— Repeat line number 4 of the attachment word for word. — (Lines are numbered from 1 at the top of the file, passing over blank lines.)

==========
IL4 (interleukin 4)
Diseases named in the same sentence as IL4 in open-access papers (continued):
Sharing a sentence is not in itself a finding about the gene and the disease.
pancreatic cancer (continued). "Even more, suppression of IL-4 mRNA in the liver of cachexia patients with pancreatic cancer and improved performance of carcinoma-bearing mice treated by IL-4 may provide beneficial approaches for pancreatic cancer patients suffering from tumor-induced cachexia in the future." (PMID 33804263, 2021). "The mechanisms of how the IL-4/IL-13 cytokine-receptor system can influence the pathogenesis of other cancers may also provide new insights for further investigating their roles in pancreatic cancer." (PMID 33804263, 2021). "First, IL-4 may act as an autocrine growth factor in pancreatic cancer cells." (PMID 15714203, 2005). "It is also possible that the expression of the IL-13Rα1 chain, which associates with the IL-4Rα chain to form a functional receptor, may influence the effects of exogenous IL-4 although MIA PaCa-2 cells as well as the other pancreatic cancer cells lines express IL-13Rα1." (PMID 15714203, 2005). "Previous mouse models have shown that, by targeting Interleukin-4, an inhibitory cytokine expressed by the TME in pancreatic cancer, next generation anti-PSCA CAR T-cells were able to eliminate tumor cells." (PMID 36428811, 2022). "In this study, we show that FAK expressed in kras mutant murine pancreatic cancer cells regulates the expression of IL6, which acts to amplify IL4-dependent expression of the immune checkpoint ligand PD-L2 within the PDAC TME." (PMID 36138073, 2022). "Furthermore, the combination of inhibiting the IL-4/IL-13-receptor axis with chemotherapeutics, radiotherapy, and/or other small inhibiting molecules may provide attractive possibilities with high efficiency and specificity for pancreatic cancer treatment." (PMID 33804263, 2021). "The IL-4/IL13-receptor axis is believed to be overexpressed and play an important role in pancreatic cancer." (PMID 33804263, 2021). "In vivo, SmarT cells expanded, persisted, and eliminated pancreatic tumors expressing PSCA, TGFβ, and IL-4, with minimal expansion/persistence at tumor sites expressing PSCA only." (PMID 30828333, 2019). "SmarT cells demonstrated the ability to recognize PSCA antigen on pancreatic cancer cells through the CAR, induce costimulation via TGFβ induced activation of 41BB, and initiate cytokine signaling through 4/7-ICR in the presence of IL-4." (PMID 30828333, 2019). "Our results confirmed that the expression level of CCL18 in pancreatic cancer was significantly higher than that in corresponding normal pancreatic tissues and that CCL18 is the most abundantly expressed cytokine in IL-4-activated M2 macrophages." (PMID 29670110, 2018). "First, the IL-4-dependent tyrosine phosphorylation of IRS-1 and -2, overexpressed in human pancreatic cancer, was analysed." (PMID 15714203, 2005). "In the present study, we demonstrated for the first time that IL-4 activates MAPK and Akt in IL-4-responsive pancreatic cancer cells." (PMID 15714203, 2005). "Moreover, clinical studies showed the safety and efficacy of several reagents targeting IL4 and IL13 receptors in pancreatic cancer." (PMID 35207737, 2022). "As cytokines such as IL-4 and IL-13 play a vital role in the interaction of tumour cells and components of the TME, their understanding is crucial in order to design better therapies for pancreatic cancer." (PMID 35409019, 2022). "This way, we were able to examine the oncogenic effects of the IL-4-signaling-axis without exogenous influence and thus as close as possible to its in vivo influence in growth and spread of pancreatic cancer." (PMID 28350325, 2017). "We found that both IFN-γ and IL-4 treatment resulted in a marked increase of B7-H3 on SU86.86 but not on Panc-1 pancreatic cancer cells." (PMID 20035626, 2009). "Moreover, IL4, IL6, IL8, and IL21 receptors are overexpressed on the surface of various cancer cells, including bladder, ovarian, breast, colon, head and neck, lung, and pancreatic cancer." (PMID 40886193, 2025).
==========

pancreatic cancer (continued). "Even more, suppression of IL-4 mRNA in the liver of cachexia patients with pancreatic cancer and improved performance of carcinoma-bearing mice treated by IL-4 may provide beneficial approaches for pancreatic cancer patients suffering from tumor-induced cachexia in the future." (PMID 33804263, 2021). "The mechanisms of how the IL-4/IL-13 cytokine-receptor system can influence the pathogenesis of other cancers may also provide new insights for further investigating their roles in pancreatic cancer." (PMID 33804263, 2021). "First, IL-4 may act as an autocrine growth factor in pancreatic cancer cells." (PMID 15714203, 2005). "It is also possible that the expression of the IL-13Rα1 chain, which associates with the IL-4Rα chain to form a functional receptor, may influence the effects of exogenous IL-4 although MIA PaCa-2 cells as well as the other pancreatic cancer cells lines express IL-13Rα1." (PMID 15714203, 2005). "Previous mouse models have shown that, by targeting Interleukin-4, an inhibitory cytokine expressed by the TME in pancreatic cancer, next generation anti-PSCA CAR T-cells were able to eliminate tumor cells." (PMID 36428811, 2022). "In this study, we show that FAK expressed in kras mutant murine pancreatic cancer cells regulates the expression of IL6, which acts to amplify IL4-dependent expression of the immune checkpoint ligand PD-L2 within the PDAC TME." (PMID 36138073, 2022). "Furthermore, the combination of inhibiting the IL-4/IL-13-receptor axis with chemotherapeutics, radiotherapy, and/or other small inhibiting molecules may provide attractive possibilities with high efficiency and specificity for pancreatic cancer treatment." (PMID 33804263, 2021). "The IL-4/IL13-receptor axis is believed to be overexpressed and play an important role in pancreatic cancer." (PMID 33804263, 2021). "In vivo, SmarT cells expanded, persisted, and eliminated pancreatic tumors expressing PSCA, TGFβ, and IL-4, with minimal expansion/persistence at tumor sites expressing PSCA only." (PMID 30828333, 2019). "SmarT cells demonstrated the ability to recognize PSCA antigen on pancreatic cancer cells through the CAR, induce costimulation via TGFβ induced activation of 41BB, and initiate cytokine signaling through 4/7-ICR in the presence of IL-4." (PMID 30828333, 2019). "Our results confirmed that the expression level of CCL18 in pancreatic cancer was significantly higher than that in corresponding normal pancreatic tissues and that CCL18 is the most abundantly expressed cytokine in IL-4-activated M2 macrophages." (PMID 29670110, 2018). "First, the IL-4-dependent tyrosine phosphorylation of IRS-1 and -2, overexpressed in human pancreatic cancer, was analysed." (PMID 15714203, 2005). "In the present study, we demonstrated for the first time that IL-4 activates MAPK and Akt in IL-4-responsive pancreatic cancer cells." (PMID 15714203, 2005). "Moreover, clinical studies showed the safety and efficacy of several reagents targeting IL4 and IL13 receptors in pancreatic cancer." (PMID 35207737, 2022). "As cytokines such as IL-4 and IL-13 play a vital role in the interaction of tumour cells and components of the TME, their understanding is crucial in order to design better therapies for pancreatic cancer." (PMID 35409019, 2022). "This way, we were able to examine the oncogenic effects of the IL-4-signaling-axis without exogenous influence and thus as close as possible to its in vivo influence in growth and spread of pancreatic cancer." (PMID 28350325, 2017). "We found that both IFN-γ and IL-4 treatment resulted in a marked increase of B7-H3 on SU86.86 but not on Panc-1 pancreatic cancer cells." (PMID 20035626, 2009). "Moreover, IL4, IL6, IL8, and IL21 receptors are overexpressed on the surface of various cancer cells, including bladder, ovarian, breast, colon, head and neck, lung, and pancreatic cancer." (PMID 40886193, 2025).